PostToTumblr 0.8 – 8000 Users and Counting

I cant believe how well my humble little extension for the chrome browser is doing. 8000 users when just a few months ago I was celebrating 1.5k.

There were so many requests for new features and things that I thought I would push an update out this evening to add a little more functionality.

From the change log:

- v.0.8 -- 19/06/11 --
+ Text, Page, and Links are now supported in addition to Images
+ Added an app icon to the bar for easy access to the options

To highlight these new changes I decided to update the promo video too:

I have also added a donation button into the options. I have no idea if anyone will click it, an interesting experiment tho.

If you have it installed it should auto-update, if not go grab it over on the chrome app store:

Bye Bye IntenseDebate, Hello Disqus

Just a quick post. I have swapped over my commenting system from IntenseDebate over to Disqus. I really didnt like some things IntenseDebate did. It also seemed to get alot more spam which I had to manually approve / disapprove all the time.

Hopefully all the comments should have been preserved in the move over.

Chrome Crawler, HaXe, Three.js, WebGL and 2D Sprites

Had a little free time this weekend so thought I would scratch an itch that has been bugging me for a while.

I started the second version of my Chrome Crawler extension a little while back. I have been using the language HaXe to develop it in. It’s a great language and I wanted to explore its JS target a little more so I thought, why not make a chrome extension using it. I have had several emails from various people requesting features for Chrome Crawler so I thought I would extend the extension and rewrite it in HaXe at the same time.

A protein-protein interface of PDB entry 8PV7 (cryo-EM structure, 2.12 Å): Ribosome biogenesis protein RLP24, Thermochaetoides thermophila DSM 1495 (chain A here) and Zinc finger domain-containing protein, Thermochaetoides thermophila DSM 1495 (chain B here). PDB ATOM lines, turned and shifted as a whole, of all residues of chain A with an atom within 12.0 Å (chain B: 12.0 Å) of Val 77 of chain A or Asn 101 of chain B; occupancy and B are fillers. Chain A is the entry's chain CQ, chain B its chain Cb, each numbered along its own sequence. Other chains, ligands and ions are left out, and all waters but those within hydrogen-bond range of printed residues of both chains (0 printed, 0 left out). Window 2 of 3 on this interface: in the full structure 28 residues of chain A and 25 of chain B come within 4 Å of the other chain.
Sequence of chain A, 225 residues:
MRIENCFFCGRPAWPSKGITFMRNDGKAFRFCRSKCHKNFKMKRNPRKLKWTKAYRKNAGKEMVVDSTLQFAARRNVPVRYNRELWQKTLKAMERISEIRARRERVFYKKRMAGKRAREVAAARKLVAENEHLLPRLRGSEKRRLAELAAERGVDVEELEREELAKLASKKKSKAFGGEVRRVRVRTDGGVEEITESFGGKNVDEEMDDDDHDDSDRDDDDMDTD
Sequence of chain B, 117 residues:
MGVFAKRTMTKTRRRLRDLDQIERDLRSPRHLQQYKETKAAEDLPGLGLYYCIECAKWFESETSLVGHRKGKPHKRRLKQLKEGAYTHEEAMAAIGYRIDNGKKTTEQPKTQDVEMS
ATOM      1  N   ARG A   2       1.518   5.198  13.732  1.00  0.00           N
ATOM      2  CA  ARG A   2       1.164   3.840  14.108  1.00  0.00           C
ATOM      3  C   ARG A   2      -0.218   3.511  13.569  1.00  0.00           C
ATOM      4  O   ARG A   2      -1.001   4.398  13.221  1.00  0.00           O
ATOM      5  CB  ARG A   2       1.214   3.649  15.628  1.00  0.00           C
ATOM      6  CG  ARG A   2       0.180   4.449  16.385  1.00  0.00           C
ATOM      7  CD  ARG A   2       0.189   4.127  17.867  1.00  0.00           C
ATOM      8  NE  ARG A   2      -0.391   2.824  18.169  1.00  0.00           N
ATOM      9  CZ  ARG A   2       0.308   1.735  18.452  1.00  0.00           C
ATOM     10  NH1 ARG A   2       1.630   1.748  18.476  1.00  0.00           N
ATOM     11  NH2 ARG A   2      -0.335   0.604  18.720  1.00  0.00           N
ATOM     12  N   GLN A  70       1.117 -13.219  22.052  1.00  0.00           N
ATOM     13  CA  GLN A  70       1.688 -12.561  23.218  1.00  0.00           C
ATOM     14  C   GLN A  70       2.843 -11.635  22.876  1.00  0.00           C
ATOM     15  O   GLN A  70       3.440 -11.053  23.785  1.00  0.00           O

I managed to get the basics of the crawler working a few months back but through lack of time got no further. The second thing I wanted to work on after the basic crawling code was how to represent the crawled data. The current method is simply as a list:


A while back however I recieved a mail from “” who sent me a link to a video he had made using Chrome Crawler and Gephi:



As you can see its pretty cool, visually graphed out as a big node tree.

So it got me thinking, can I replicate this directly in Chrome Crawler? To do this I would need to be able to render thousands of nodes and hopefully have them all moving about in a spring like manner determined by the relationships of the crawled pages.

The first thing I tried was using the HaXe version of the Raphael library. The library is designed for graphing and uses the Canvas with SVG for rendering, so I thought it would be perfect for replicating Gephi. I tested it however and only managed about 300 circles moving and updating at 25FPS:


300 nodes just wasnt going to cut it, I needed more.

Enter the recent HaXe externs for Three.js and its WebGL renderer. Three.js is rapidly becoming the defacto 3D engine for Javascript and takes alot of the headaches away from setting up and rendering to WebGL.

After a little jiggery pokery with the still very new externs I managed to get something running:

Thats 2000 sprites running at 25fps which is less that I would have hoped for WebGL but still probably enough for ChromeCrawler. Im not too sure why the sprites are upside-down, nothing I can do seems to right them, perhaps someone can suggest the solution?

If you have a compatible browser you can check it out here. I have also uploaded the source to its own project if you are interested.

The next step is to take the data from the crawl and then render it as a node graph, exiting stuff!